From: Randy Smith (email@example.com)
Date: Fri Feb 08 2002 - 09:41:34 MST
excellent article; thanks for posting it...I take it you are back with
>From: Eugene Leitl <Eugene.Leitl@lrz.uni-muenchen.de>
>CC: extropy <firstname.lastname@example.org>
>Subject: New Prospects for Putting Organs on Ice
>Date: Fri, 8 Feb 2002 15:51:58 +0100 (MET)
>-- Eugen* Leitl leitl
>ICBMTO: N48 04'14.8'' E11 36'41.2'' http://www.leitl.org
>57F9CFD3: ED90 0433 EB74 E4A9 537F CFF5 86E7 629B 57F9 CFD3
>New Prospects for Putting Organs on Ice
>After a lull, scientists are again exploring vitrification and other
>techniques for deep-freezing tissues and organs
>In the movie Vanilla Sky, Tom Cruise has his broken body frozen in the
>hope that he'll someday be revived and healed. In reality, cryonics, as
>this practice is known, remains the most speculative science fiction.
>Researchers have failed for decades to deep-freeze and thaw most
>tissues--let alone organs or animals--without damaging them, often
>seriously. But recently, a few cryobiologists have celebrated successes
>with ovaries and complex tissues like vascular grafts.
>The work has sparked hope that donated organs can eventually be banked for
>longer than the current few days, which would buy time for distributing
>them and finding recipients who are good immunological matches. And as
>progress is made engineering artificial livers, bladders, and other
>tissues containing living cells, the need for better preservation
>techniques is expected to grow (see Viewpoint on p. 1009). "Each company
>at some point will need to store and transport their product," says Mike
>Taylor of Organ Recovery Systems in Charleston, South Carolina.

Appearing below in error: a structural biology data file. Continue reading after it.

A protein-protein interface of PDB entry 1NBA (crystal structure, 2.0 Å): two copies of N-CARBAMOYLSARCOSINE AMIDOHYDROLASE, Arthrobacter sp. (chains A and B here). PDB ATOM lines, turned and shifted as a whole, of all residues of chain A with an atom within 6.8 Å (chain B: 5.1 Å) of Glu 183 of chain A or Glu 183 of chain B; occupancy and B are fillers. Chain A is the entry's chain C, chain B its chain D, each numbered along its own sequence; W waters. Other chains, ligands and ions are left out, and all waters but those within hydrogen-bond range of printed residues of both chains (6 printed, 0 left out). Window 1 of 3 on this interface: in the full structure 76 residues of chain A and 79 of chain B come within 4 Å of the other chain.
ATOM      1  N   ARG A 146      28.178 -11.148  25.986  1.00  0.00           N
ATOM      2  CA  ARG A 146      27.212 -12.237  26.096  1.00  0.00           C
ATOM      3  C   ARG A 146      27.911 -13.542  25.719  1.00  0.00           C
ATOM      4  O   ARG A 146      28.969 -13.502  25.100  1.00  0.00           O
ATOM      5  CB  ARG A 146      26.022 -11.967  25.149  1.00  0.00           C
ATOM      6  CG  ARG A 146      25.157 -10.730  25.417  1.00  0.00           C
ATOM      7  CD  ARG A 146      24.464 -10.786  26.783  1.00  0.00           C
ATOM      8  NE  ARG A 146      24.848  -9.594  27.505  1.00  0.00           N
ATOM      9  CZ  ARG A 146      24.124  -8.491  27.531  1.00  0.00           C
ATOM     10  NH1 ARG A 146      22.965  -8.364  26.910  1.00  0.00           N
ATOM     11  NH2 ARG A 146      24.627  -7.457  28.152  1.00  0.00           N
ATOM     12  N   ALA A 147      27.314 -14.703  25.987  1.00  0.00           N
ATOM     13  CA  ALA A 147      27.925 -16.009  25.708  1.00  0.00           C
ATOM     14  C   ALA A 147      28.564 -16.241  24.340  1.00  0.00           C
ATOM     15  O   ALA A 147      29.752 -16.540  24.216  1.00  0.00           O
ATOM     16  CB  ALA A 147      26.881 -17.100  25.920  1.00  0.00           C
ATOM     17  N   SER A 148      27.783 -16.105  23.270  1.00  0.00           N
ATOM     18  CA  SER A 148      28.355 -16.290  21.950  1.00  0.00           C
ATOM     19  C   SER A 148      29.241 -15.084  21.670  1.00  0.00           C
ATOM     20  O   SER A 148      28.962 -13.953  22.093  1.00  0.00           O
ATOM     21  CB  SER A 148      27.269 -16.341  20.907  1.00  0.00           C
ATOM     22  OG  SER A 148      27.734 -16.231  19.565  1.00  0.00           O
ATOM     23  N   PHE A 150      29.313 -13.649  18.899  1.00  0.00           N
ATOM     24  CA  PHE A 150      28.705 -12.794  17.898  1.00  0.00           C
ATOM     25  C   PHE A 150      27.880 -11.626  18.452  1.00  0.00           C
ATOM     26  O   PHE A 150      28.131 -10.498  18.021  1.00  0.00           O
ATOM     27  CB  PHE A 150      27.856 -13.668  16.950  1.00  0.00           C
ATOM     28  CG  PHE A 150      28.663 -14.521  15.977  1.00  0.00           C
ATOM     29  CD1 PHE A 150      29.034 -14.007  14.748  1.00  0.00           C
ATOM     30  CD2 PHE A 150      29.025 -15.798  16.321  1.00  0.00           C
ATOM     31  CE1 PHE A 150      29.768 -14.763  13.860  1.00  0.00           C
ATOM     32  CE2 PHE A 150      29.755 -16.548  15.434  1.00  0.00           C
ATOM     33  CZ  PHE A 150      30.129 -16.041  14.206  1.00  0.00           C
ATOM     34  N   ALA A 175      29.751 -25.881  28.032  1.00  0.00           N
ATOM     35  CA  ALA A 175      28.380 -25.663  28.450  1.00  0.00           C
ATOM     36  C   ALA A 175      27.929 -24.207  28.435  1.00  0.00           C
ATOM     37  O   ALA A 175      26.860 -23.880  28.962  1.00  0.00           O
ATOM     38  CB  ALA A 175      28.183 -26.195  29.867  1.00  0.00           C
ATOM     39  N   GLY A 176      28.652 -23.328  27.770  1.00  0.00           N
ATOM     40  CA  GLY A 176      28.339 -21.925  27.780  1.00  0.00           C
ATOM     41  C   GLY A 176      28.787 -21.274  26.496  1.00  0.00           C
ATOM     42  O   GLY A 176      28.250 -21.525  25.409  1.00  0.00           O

>Currently, transplant surgeons perfuse whole organs with a special
>solution that enables them to be banked just above 0șC for up to a few
>days. Ideally, they would like to preserve organs at -196șC, the boiling
>point of liquid nitrogen--so cold that molecular motion virtually stops
>and tissues cease to decay. Half a century ago, that seemed within easy
>reach. Scientists found that blood and sperm could survive such deep
>freezing if mixed with glycerol. The glycerol lowers the cells' freezing
>point and keeps them from getting lethally salty when they do freeze and
>water diffuses out. And since 1972, embryos have been frozen with liquid
>nitrogen and later successfully implanted.
>Organs, however, don't hold up so well below the freezing point. Water
>leaked from cells during freezing forms ice crystals in the space between
>cells, and this ice destroys fragile structures such as ducts and blood
>vessels. Sometimes pieces of organs, such as pancreatic islet cells, work
>adequately after freezing. But larger, more complex organs such as kidneys
>don't function properly when sufficiently ravaged.
>As a way around this problem, some researchers turned to vitrification, or
>"ice-free" cryopreservation. The idea is to fill the organ with a viscous
>fluid that turns into a glassy (not crystalline) solid at low
>temperatures. This reduces the problems of ice, but toxicity of the
>cryopreservant can still damage organs. And ice crystals tend to form as
>vitrified tissue--especially large pieces--is warmed. Partial success came
>in the 1980s, when Red Cross scientist Greg Fahy showed that rabbit
>kidneys could withstand the high concentrations of cryoprotectants needed
>to vitrify these organs. They worked when reimplanted, but Fahy had only
>cooled them to -3șC. Many experiments later, it's clear that